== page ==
What is public art?
Public art is most commonly associated with a sculpture or painting in areas accessible or visible to the public, but it goes well beyond those media. Terrazzo floors, etched glass, ceiling panels, textiles, stair railings, risers, pavers, planters, landscape, fences, and grates are just some of the possibilities for public art contributions to public spaces. The possibilities are as vast as the imaginations of the artists and architects who create them.
Utah’s Percent-for-Art Act
In 1985, the Legislature passed the Utah Percent-for-Art Act (Utah Code Title 9, Chapter 6, Sections 401-409), which designates that 1% of construction costs of new and/or renovated state public buildings is added to the project for the purpose of commissioning, maintaining, and conserving site-specific art at, on, or in the facility. The collection includes a broad range of media, from textiles and glass to stone and metal monumental works.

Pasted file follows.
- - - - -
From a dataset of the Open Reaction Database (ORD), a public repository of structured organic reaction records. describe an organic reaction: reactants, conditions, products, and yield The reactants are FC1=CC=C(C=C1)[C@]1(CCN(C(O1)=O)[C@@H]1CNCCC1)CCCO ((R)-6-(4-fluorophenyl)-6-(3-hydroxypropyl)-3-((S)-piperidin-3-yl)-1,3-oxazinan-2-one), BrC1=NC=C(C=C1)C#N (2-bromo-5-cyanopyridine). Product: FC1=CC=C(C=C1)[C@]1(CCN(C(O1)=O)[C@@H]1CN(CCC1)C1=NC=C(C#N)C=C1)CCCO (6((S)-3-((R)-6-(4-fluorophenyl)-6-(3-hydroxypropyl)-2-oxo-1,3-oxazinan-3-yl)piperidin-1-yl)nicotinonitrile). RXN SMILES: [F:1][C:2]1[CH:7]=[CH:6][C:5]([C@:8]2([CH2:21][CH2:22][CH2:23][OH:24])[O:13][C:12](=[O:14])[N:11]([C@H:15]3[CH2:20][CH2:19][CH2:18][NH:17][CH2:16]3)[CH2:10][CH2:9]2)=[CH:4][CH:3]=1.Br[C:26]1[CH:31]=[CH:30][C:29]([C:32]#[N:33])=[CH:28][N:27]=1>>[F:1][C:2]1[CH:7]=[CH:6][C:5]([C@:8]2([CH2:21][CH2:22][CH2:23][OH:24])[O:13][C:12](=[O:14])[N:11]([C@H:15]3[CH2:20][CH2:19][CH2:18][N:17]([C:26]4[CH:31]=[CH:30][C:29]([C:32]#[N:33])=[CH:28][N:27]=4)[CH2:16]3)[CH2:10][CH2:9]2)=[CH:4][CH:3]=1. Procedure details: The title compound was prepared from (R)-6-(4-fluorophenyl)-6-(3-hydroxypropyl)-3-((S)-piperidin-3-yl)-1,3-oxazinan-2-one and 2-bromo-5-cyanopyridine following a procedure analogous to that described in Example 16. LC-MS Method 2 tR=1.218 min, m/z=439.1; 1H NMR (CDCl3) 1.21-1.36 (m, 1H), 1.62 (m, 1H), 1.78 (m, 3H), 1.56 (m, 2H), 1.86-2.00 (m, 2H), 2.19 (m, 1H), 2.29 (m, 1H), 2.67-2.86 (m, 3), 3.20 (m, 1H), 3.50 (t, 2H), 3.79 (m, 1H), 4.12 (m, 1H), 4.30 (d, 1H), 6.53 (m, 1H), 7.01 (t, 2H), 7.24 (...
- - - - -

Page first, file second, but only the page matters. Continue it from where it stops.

The Utah State Legislature Infrastructure and General Government Appropriations Subcommittee reviews all capital projects for the state of Utah and approves or cuts public art funding for those projects. If you would like to contact the legislators on the committee to express your views on art in public places, the committee membership and committee schedule and contact information can be found online here.